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Dontsa, Luvuyo (1990) Contemporary political performing arts in South Africa. PhD thesis. SOAS University of London.

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Abstract

Despite the fact that 'transculturation' between Africans and Europeans in South Africa has been going on for more than two centuries, African contemporary political performing arts continually reflect indigenous performing arts' genres of the pre-colonial era. Although a contemporary political performing artist does not play exactly the same role that is played by the traditional artist, who 'criticises the chiefs for perverting the laws and the customs of the nation and laments their abuse of power and neglect of their responsibilities and obligations to the people' (Mafeje, 1967: 195), he still represents the public: in this case a much wider public, and expresses the views which are shared by Africans throughout the whole country. The thesis surveys the political roles of contemporary African performing arts in South Africa. It demonstrates how performing arts have been systematically used as a mechanism to 'step in arenas' where one would dare not with political vehicle, and conveying political messages to promote the struggle for national liberation. The work shows the unique manner in which political performing arts are implemented, and to what degree they have succeeded. It also reveals an element of fear among both Africans and Europeans as being an overt manifestation of the national struggle by the Africans, which has resulted in harassments and detentions of the former, and the loss of privileges to the latter. Lastly, it reflects frustration among the Africans, as their endeavours for national liberation are thwarted. The research has covered the techniques employed by the performing artists to convey political messages. It also assesses the relationship between the traditional and the avant-garde (non-conventional) performing arts, and evaluates the reasons for the change in tactics. Reactions of resentment to change in cultural and social life are discussed; how the Government has ruthlessly responded to such addresses; and how people have reacted to harsh response from the Government. The work also reveals how performing arts have appealed for international attention to address the South African situation, and how international artists have used an international forum to highlight the South African situation. Lastly, the work analyses South African contemporary political performing arts in worldwide context.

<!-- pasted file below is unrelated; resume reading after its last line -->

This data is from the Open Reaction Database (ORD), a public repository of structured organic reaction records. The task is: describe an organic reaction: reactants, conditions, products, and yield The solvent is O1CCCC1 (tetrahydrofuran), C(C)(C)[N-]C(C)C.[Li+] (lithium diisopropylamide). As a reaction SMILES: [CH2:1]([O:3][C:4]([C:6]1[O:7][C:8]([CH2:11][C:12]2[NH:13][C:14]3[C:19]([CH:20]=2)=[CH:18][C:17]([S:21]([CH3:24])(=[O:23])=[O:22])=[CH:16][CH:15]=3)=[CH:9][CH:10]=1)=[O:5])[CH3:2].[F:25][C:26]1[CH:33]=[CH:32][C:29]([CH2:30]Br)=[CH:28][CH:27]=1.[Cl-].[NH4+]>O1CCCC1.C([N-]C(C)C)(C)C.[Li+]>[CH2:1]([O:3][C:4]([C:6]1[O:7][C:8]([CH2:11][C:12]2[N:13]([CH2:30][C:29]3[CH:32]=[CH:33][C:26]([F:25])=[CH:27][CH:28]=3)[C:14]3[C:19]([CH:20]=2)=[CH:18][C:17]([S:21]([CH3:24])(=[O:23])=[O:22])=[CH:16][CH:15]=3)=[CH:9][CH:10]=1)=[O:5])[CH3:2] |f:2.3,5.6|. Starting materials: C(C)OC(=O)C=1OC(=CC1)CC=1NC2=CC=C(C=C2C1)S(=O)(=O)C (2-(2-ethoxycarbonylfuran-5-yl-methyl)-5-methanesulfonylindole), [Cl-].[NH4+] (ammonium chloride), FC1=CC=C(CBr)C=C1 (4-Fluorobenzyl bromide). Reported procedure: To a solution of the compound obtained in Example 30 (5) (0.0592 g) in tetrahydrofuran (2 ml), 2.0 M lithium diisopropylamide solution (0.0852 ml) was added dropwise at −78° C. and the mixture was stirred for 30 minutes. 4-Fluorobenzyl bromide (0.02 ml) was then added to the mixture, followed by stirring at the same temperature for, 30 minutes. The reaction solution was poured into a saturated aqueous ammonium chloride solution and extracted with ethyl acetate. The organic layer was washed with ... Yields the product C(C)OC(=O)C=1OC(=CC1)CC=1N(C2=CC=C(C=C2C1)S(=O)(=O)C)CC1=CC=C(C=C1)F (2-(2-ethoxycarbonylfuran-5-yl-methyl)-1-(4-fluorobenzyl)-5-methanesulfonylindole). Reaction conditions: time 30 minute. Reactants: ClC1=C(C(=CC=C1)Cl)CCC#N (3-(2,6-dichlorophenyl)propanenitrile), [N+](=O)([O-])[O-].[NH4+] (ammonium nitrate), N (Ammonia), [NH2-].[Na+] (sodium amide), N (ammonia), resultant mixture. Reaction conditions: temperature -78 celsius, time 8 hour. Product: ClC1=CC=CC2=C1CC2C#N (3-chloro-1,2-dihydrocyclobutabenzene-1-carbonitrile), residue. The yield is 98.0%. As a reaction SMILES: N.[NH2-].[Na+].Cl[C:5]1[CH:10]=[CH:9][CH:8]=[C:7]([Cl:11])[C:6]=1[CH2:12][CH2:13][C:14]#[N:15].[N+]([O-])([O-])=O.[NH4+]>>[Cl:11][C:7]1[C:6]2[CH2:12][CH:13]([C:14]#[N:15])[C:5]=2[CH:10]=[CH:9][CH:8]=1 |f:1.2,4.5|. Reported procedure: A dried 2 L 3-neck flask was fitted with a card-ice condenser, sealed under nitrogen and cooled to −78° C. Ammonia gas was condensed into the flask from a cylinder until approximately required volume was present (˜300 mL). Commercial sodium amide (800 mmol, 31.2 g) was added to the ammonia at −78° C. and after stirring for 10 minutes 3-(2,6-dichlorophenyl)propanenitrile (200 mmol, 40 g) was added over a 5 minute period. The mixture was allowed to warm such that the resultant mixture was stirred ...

Item Type: Theses (PhD)
SOAS Departments & Centres: SOAS Research Theses > Proquest
Date Deposited: 16 Oct 2018 15:14
URI: https://eprints.soas.ac.uk/id/eprint/29483

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